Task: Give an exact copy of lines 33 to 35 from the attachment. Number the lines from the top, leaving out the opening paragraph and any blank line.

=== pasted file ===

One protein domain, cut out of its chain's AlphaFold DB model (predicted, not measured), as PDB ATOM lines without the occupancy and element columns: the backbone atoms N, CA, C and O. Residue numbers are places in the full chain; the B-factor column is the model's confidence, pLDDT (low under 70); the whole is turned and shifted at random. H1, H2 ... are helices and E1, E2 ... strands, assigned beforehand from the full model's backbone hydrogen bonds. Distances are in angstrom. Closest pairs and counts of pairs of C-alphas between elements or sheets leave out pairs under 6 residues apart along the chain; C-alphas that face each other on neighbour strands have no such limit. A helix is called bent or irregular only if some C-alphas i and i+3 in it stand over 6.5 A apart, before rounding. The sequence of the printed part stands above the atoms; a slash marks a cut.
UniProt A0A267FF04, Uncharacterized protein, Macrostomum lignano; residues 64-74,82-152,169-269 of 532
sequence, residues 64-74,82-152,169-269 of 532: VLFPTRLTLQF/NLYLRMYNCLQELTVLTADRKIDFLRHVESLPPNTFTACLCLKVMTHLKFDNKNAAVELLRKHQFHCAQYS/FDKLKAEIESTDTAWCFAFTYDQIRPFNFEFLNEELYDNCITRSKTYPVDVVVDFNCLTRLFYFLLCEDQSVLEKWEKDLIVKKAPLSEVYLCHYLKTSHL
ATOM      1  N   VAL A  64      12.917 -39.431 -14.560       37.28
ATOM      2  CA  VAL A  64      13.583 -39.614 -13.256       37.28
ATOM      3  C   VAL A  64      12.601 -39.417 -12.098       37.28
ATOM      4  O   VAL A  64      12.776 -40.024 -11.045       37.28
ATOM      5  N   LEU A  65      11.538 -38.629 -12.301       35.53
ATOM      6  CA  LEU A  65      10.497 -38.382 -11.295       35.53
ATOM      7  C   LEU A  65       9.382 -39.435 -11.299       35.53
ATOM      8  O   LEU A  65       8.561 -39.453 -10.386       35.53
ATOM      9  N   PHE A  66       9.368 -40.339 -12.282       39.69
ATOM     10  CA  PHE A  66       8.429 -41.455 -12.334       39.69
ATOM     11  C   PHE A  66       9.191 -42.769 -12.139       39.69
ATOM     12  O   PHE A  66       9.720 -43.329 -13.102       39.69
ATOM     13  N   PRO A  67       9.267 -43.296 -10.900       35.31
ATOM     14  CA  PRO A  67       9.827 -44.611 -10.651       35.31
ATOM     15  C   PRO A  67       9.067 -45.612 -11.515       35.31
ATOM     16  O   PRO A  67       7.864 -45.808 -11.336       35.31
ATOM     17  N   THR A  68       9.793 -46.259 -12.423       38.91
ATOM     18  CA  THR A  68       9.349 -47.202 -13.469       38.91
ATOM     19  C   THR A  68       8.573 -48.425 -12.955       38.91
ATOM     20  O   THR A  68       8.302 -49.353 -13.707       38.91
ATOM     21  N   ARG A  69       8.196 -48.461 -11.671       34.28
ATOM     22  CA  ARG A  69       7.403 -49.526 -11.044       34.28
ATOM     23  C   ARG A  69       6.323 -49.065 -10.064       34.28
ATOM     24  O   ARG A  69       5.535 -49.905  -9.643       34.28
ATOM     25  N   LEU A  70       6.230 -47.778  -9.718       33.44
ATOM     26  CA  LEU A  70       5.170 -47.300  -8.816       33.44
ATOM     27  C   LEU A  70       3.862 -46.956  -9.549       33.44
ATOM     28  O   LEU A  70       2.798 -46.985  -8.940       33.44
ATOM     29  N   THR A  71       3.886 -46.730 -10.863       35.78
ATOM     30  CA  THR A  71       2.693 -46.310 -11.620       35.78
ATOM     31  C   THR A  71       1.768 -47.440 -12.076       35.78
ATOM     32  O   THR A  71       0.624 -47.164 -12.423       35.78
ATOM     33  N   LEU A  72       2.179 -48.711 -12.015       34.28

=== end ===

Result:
ATOM     31  C   THR A  71       1.768 -47.440 -12.076       35.78
ATOM     32  O   THR A  71       0.624 -47.164 -12.423       35.78
ATOM     33  N   LEU A  72       2.179 -48.711 -12.015       34.28